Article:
Divine Moments: The Darkest ValleyPatient & Families
I am aware that we live in a pluralistic religious society. Not everyone believes in the same “God,” or lack thereof. Therefore, I am sensitive not to impose my beliefs on families, patients and the hospice team.
With that said, I would like to kindly invite you to step into my world. A world where care is provided through therapeutic presence, empathy and counseling; where religious support is facilitated to those of different faith traditions (Buddhist, Catholics, Muslims, etc.); and where in the most darkest valley’s, the Transcendent becomes personal. I call these peculiar times, “Divine Moments.”
One sunny afternoon, I made a visit to a patient who was in a rapidly declining state. The patient’s family was highly distressed and confused. When I walked into the room, there was a fearful silence. After speaking to the family and finding out they were religious, I spoke to the patient and reminded him that God was walking with him in the current darkness of his life.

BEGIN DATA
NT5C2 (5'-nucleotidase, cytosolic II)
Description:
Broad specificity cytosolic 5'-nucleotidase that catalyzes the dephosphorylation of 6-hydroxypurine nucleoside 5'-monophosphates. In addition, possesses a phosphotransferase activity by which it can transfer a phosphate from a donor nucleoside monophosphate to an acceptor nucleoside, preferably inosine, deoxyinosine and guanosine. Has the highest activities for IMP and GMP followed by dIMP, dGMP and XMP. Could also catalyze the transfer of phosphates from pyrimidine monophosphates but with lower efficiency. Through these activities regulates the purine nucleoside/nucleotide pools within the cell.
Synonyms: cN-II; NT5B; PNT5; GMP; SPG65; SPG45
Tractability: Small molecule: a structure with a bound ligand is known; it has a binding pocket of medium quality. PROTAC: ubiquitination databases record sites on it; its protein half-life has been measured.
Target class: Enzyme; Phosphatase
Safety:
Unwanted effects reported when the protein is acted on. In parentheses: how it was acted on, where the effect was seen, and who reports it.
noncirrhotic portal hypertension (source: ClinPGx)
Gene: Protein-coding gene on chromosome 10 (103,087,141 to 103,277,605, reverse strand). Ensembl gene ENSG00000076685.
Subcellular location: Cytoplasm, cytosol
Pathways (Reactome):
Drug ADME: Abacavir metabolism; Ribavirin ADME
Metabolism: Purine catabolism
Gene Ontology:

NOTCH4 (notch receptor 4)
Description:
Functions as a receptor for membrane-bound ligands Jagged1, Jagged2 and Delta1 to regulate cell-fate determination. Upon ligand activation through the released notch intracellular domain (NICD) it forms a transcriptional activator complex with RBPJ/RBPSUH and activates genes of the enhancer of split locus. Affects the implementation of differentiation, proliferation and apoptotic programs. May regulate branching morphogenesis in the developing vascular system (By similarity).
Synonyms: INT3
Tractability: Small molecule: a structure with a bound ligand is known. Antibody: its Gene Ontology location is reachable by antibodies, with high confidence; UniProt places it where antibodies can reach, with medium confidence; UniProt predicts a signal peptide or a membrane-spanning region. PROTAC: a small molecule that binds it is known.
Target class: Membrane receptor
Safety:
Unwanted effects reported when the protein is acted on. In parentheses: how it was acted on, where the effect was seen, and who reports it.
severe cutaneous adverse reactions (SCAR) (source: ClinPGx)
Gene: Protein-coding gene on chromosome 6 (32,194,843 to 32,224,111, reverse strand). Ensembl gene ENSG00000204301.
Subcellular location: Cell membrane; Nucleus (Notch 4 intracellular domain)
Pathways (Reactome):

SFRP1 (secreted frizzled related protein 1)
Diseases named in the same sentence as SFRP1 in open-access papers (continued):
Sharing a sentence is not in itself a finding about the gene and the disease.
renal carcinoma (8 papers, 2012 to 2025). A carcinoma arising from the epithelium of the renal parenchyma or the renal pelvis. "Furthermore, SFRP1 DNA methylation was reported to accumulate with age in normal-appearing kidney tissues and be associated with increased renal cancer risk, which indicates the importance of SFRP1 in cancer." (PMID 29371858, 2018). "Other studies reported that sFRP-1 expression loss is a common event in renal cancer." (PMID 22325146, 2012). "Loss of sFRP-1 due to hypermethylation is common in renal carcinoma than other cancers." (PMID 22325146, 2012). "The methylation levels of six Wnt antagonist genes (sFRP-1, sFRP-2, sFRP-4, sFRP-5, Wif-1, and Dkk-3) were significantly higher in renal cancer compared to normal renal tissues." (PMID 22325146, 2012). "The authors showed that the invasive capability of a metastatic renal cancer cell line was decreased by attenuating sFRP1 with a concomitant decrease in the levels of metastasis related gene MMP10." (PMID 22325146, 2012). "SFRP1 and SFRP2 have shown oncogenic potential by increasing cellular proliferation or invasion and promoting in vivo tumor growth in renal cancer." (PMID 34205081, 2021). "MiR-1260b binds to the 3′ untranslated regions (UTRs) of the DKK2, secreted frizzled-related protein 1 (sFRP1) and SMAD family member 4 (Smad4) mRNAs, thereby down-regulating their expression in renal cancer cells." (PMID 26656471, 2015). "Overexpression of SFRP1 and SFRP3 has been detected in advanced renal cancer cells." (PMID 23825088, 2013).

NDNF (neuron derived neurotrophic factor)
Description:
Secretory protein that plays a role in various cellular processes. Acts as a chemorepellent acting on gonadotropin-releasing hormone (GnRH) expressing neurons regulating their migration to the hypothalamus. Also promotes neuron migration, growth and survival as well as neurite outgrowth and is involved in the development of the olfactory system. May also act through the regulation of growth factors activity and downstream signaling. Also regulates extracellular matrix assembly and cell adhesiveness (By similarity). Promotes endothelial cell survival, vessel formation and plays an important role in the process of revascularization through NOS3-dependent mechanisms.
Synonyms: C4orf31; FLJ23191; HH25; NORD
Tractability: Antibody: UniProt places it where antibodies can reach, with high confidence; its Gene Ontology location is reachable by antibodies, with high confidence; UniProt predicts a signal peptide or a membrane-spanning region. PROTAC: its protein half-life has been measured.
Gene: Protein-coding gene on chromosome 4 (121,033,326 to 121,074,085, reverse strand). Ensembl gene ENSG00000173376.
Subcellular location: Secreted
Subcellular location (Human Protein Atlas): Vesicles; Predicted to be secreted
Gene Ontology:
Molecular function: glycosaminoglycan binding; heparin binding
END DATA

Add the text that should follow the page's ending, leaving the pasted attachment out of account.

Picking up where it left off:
As I reached down to hold his hands, the fast paced moving clouds covered the sun’s light—turning the room dark. It was as if the clouds knew the room’s emotional temperature. I pulled out my Bible and read Psalms 23, a well known Psalm of trust, which shows us that one must undergo hardship in life but no one needs to be afraid. After the reading, I said a prayer, all while emphasizing verse 4:
“..and even when I walk through the darkest valley, I will be with you.”
Unsure what it was but something inside me kept pushing me to remind the patient of this wonderful truth: you are not alone; God is with you as a beaming light.
As soon I finished the prayer, the cloud’s, sensing for the second time the room’s emotional temperature, moved away from the sun and brightened the milieu. One of the patient’s daughters pulled me to the side and said, “Chaplain, I need to talk with you.”
We walked into the living room where she poured out her heart saying, “I haven’t been able to mourn and shed tears, until now. The reason I am so emotional is because yesterday when my father was going through a lot of pain and anxiety, he told us: ‘I am walking alone in the darkness.’ But after your calm presence and prayer, we now know God is truly with him.”
That sunny afternoon, although the family was experiencing grief and mourning, there was peace and comfort that surpassed all understanding. And this was a gift from above. Somehow, someway, the family knew that God had not abandoned them during these dire times.